Windows XP Media Centre Edition
Windows XP Media Centre Edition is a program in the Microsoft Windows XP operating system which is specifically designed to play the role of a home entertainment hub.
A snapshot of the Windows XP Media Centre Edition 2005
The Windows XP Media Centre Edition came out in different versions. The first version was released in 2002 (Windows XP Media Centre Edition). It came with an FM radio feature. The second version was released in 2004 (Windows XP Media Centre Edition 2004). If you previously had Windows XP Media Centre, then Windows XP Service Pack 2 would have updated you to Windows XP Media Centre Edition 2004. The third version of Windows XP Media Centre Edition was Windows XP Media Centre Edition 2005 released in 2004. This version had CD/DVD burning support and media centre extenders. Later, an update for the Windows XP Media Centre Edition 2005 called Update Roll-up 2 was released. It gave support for the Xbox360 system as an extender and supported ATSC tuner cards and DVB-T broadcasts. The Windows XP Media Centre Edition 2005 is probably the best version of all since it has everything including all updates.
All Windows XP Media Centre editions were based on Windows XP and had all the same features except domain-ping which was disabled in Windows XP Media Centre 2005 edition. Terminal release was also excluded from the original release of Windows XP Media Centre Edition. To find out which version your Windows Media Centre Edition is based on, you can go to the ‘Control Panel’ and click on ‘System Properties’. If you want to find out which Windows XP Media Centre Edition you are using, select ‘About Media Centre’ from the ‘General Settings’ inside the Windows XP Media Centre Edition.
Windows XP Media Centre Edition 2005 has higher hardware requirements than the normal Windows XP Operating System. These include:
- A minimum of a 1.6 GHz processor.
- An ATI Radeon 9 or higher or an NVIDIA GeForce FX series or better.
- At least DirectX 9.0 hardware-accelerated GPU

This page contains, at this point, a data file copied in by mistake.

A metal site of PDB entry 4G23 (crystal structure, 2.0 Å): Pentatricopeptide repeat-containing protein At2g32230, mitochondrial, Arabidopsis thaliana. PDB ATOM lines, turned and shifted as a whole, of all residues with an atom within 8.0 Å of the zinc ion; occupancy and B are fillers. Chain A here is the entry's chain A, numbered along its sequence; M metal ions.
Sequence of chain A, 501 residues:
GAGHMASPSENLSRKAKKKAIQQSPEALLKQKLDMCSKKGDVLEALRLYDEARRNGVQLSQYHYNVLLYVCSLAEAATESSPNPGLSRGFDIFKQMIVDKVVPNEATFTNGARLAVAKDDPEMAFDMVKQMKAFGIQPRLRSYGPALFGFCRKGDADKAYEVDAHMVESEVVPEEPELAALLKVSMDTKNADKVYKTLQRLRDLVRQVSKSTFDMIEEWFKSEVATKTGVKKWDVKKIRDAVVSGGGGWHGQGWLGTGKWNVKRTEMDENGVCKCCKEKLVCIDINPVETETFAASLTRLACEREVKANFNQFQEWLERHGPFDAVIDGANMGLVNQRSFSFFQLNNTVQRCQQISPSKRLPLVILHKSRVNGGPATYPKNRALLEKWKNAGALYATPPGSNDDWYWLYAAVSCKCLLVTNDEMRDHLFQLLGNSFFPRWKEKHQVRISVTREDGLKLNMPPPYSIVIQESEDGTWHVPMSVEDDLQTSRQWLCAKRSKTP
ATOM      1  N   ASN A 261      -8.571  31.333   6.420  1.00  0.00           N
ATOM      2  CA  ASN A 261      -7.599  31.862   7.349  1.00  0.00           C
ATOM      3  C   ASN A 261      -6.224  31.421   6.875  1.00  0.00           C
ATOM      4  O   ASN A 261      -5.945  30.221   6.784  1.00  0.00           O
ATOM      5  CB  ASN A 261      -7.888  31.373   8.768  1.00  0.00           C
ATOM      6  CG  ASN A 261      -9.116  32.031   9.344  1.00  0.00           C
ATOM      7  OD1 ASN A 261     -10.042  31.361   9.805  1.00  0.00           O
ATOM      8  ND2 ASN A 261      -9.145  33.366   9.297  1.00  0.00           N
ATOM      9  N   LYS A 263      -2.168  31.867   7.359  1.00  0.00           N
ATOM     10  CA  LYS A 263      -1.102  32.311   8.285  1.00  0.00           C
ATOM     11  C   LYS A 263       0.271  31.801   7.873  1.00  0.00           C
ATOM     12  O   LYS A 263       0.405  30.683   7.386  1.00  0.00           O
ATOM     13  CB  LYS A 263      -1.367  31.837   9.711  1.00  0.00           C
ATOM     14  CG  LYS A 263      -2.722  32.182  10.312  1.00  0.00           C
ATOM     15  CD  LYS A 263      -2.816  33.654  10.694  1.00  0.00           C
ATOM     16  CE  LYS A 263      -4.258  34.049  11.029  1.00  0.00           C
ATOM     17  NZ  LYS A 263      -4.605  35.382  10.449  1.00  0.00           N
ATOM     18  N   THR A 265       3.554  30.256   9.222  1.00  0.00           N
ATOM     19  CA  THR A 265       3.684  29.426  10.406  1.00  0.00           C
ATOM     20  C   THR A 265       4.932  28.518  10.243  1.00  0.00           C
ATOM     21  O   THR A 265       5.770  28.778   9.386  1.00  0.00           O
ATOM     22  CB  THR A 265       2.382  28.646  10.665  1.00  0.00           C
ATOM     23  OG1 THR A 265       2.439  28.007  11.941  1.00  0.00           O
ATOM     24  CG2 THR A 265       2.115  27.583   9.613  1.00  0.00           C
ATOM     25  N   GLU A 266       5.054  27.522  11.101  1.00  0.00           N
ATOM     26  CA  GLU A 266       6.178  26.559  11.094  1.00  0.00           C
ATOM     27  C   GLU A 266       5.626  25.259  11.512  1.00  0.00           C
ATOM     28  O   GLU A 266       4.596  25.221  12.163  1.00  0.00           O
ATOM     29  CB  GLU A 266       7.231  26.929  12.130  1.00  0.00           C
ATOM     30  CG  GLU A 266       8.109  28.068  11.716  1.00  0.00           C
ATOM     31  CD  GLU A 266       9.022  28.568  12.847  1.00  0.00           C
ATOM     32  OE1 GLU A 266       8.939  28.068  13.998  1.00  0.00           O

- A minimum of 256 MB of RAM.
If you want to have extenders, HDTV playback, or multiple tuners, then you will need better performing hardware to pull off the job. The hardware required for Windows XP Media Centre Edition is more than that of other software DVR setups. Windows XP Media Centre Edition tuners needed to have a standardized driver interface and MPEG-2 encoders. This is no longer the case since companies such as ATI now have drivers specifically to support the Windows XP Media Centre Edition with some HDTV cards.
Benefits of XP Media Centre Edition:
You will be able to have one OS which will allow you to have fun and continue working. The Windows XP Media Centre Edition allows you to use normal software and applications such as Microsoft Word, PowerPoint and Excel. You will also have your online functionality bundled in this great release from Microsoft. Whether you want to plays games, chat online or surf the web, you can do it all with Windows XP Media Centre Edition. With Windows XP Media Centre Edition, you will also be able to create and maintain your own personal digital media library. You will be able to download and play videos, music and send media files from your PC to portable devices or CDs. You will also be able to share and print photos from your collections. It basically offers you convenient access to all your digital media from just one place. Windows XP Media Centre Edition is the best thing if you want to have the functionality of your PC along with some entertainment features.
Who Needs It
People who enjoy entertainment in digital format would love the Windows XP Media Centre Edition. If you want to store all your movies, songs, pictures and other digital media content in one place and keep them organized in a personal way while still having your PC to do normal day to day computing, then the Windows XP Media Centre Edition is the right choice for you.
Other Operating Systems with the same functionality of the Windows XP Media Centre Edition
There are other operating systems that have editions similar to the Windows XP Media Centre edition, e.g., Linux and Mac. They both have their own media centres which provide relatively similar features as the Windows XP Media Centre Edition. Many of them will have additional features and some will be lacking in some area but if you do not want to try the Windows XP Media Centre Edition, then you will still have a number of alternatives to go by.
eAR OS is a media centre which is based on Ubuntu (a type of Linux). Here is what the desktop looks like.
With this in mind, you can determine if the Windows XP Media Centre Edition is right for you or not. There are also other types of software which can perform DVR-like functions. These will probably lack some of the functionalities of a full media centre of an OS but you should be able to find a few. The choice is yours.